Cats, cats, cats…arguably the greatest gift the internet brought was non-stop cat coverage. The big screen has been slow to see the same potential, but Cedya Torun’s return to his Turkish homeland in Istanbul is a wonderful showcase for stars who have no interest in being in a film. Kedi follows a number of diverse moggies through their daily routines in the city. As in Venice, cats seem to have a tight grip on the underworld, and Torun doesn’t bother with any anthropomorphic analysis or talking heads, other than a few stories about how cats and people get along. One lively character sits outside a restaurant, and seems to have trained the proprietors to bring him his food at a pre-arranged signal; such delightful details make Kedi and charming, original documentary for when a story just seems like too much bother.
Asif Kapadia returns to the super-doc format that brought us Senna and his Amy Winehouse film; football fans who saw the infamous 1986 Argentina-England ‘hand of god’ game couldn’t be blamed for thinking Maradona was more twit than talent. As a prostitute-banging, coke-snorting egomaniac cheat, Maradona doesn’t offer much as someone to hero-worship; this film starts with him heading to Naples in 1984, wowing the locals and crime-bosses alike, and then Kapadia positions the Argentina vs Italy 1990 World Cup match in the same city as the moment that the Italian public, and much of the world, turned against him. It’s interesting to see Maradona sporting a ‘man fur’ ie a Doris Day-style fur coat, and there’s some slabs of vapour-wave music to capture the 80’s theme. But it’s not a complete picture, nor a particularly deep one, and there’s also a big problem. Football isn’t filmed, it’s captured on tv, and when you blow tv footage up to cinema screens, it looks like dirt. If Maradona has any fans left, this doc may be an eye-opener, but in lieu of any new information, the unfortunate fact remains that Maradona is best known today as an unscrupulous cheat rather than a sporting god.
Ron Fricke’s visually stunning documentary has no commentary; it’s a feast of images taken from all over the world, capturing geographical and sociological phenomenon and leaving the audience to gape in wonder and draw their own conclusions. Baraka is a Sufi word for spiritual grace, and Fricke’s film captures just that, from the opening shot of a snow monkey sitting in his rock pool, looking as peaceful and pleasantly bemused as viewers will be watching the cavalcade of volcanoes, mines, monasteries, dances, tribal rituals and various other ephemera. Baraka is a mood piece, investigating the lesser-seen riches of the world, and one best enjoyed in the highest definition possible.
Not all of Werner Herzog’s documentary ideas are fun to watch; his 2005 doc The Wild Blue Yonder has audiences queuing at the exits when screened at the Venice Film festival. But Grizzly Man shows the maverick director at his best, patiently and idiosyncratically telling the moving story of Timothy Treadwell, an environmentalist who set out to live with grizzly bears, a species with which he had a keen affinity. Unfortunately for Treadwell, the feeling was not mutual, and he ended up being killed by the creatures he loved. Herzog narrates in his own voice, his off-kilter tones adding a layer of humour to what could easily be a downbeat story; Treadwell comes off as a well-meaning but naïve individual, a perfect hero for this absorbing portrait of a man whose passion for nature led him to extremes of behaviour, and to a sad demise.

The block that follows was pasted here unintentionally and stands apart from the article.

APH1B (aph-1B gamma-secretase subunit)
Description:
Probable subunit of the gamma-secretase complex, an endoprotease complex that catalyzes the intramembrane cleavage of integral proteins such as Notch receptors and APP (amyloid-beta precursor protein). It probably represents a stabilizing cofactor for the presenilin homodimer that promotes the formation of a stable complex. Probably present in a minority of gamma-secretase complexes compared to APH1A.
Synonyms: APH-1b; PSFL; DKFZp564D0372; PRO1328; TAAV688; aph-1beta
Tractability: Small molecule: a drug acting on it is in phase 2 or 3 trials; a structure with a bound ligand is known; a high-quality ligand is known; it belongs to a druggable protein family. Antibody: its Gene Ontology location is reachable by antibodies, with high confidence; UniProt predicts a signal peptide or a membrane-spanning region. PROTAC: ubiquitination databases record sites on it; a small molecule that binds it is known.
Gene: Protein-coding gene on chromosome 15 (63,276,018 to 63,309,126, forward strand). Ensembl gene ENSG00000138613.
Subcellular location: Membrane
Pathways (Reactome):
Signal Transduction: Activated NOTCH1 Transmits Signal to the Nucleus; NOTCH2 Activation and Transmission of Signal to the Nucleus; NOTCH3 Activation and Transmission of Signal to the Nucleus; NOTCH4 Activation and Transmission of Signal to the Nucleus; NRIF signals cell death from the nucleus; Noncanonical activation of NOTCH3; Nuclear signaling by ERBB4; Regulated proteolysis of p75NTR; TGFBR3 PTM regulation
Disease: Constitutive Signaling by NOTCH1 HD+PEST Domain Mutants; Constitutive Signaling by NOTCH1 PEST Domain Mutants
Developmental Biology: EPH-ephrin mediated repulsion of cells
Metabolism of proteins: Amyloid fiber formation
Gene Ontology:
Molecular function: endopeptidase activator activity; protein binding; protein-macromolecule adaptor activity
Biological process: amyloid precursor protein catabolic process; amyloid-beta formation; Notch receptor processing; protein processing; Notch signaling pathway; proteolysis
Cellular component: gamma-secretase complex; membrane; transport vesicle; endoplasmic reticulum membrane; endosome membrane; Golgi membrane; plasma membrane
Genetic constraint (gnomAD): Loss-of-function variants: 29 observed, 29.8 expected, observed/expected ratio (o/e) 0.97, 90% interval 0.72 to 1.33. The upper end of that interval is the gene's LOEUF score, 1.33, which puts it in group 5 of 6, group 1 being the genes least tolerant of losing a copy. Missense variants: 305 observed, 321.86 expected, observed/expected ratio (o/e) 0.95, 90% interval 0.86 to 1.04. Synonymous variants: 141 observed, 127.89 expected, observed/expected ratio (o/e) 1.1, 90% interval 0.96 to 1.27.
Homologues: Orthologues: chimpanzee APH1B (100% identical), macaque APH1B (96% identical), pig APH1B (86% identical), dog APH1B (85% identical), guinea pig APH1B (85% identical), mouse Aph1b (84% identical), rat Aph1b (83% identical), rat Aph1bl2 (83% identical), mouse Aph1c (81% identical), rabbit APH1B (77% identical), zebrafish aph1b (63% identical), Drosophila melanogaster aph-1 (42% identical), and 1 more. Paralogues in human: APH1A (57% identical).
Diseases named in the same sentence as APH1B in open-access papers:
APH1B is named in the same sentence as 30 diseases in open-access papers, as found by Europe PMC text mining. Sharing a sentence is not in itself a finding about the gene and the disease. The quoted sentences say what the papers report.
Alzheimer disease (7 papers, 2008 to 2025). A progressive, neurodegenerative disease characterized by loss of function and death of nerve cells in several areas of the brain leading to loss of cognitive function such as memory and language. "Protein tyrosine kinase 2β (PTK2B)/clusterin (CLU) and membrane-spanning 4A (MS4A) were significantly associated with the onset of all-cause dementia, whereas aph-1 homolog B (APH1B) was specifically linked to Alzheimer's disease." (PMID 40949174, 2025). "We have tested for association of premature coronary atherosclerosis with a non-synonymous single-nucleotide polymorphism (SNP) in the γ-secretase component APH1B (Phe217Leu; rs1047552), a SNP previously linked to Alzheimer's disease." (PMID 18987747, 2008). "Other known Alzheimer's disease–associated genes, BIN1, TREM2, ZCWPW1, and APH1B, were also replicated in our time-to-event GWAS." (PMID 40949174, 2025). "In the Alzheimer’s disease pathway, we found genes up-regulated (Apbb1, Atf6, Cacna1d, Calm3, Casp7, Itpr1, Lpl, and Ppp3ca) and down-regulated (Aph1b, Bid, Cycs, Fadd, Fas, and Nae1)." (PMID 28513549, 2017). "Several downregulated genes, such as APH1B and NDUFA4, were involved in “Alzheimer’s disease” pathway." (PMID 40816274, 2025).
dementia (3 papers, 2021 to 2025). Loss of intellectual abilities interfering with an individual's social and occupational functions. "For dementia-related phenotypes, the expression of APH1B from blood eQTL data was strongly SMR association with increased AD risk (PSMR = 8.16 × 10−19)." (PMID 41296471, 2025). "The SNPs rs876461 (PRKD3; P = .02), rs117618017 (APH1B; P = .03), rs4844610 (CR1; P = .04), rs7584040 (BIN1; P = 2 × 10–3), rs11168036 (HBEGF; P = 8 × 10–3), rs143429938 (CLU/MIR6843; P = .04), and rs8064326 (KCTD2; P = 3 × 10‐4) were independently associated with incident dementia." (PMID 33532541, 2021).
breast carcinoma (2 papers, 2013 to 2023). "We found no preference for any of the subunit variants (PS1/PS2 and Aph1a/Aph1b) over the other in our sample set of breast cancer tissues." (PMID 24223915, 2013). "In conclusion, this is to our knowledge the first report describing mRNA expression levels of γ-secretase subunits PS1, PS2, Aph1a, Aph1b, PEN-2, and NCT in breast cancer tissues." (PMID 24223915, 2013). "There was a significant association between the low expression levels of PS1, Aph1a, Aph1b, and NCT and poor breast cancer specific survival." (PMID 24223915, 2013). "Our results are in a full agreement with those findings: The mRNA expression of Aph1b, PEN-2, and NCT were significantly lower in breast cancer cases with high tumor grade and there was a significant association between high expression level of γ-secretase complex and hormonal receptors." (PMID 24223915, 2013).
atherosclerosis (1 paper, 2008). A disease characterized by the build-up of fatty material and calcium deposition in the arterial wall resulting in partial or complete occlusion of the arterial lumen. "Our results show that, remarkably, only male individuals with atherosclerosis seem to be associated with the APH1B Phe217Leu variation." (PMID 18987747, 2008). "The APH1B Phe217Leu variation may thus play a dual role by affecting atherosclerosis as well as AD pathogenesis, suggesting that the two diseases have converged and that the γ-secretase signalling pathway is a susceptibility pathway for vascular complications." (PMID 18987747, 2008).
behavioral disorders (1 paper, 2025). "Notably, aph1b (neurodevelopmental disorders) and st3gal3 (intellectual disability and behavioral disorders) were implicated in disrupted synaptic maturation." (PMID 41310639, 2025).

Writer and director Jamie Kastner scours through the sparkling dumpster of archive disco footage and pulls together a slight but fascinating picture of the era, a time when music was hot stuff and clubs were pumping out a vibrant, glitzy sound that made an indelible cultural mark before fading away into other genres. With interview subjects from Thelma Houston to a reluctant Village People, who seem rather suspicious of the film-maker’s motives, the artists seems far less enamoured of the period that the scholars who Kastner enlists to tell the story; their high-brow theories seem at odds with the rather more practical experiences of music industry veterans. Secret Disco Revolution works best as a cinematic juke-box, showcasing a number of notable disco hits, and a few rarities that should have fans of the era reaching for their Spotify playlists.
Artist Douglas Gordon teams up with Phillipe Parenno for this art-installation piece, a feature film documentary in which, through a multi-camera system, a football match between Real Madrid and Villareal is shown from the point of view of one man ; Zinedine Zidane. With a throbbing soundtrack by Mogwai, and occasional but unimportant subtitles to reveal the thoughts of the great man, there’s no conventional narrative here, but if you can get into the swing, Zidane is a film that captures the idea of work like few others. As Zidane huffs and puffs in off-the-ball runs, it suddenly becomes apparent that the game feels very different than when seen on television, and reveals the amount of work it requires to provoke the seconds of activity that chance the course of the game’s destiny. The experiment was done before with George Best, but this version has a mood and energy of its own.
Klaus Kinski was, without much doubt, a genuinely unhinged individual, capable of brilliant on-screen performances and with a somewhat dubious off-screen life that’s been well documented in several books. This documentary is a record of a live 1970’s stage performance given by Kinski in a packed theatre where he gives an astonishing, ranting performance that quickly turns into a screaming match between him and the audience. A spoken word piece from the point of view was always going to be controversial, but Peter Geyer’s assembly of archive footage depicts a man at the end of his tether, a horrifying but hypnotic document of Kinski at his best and worst.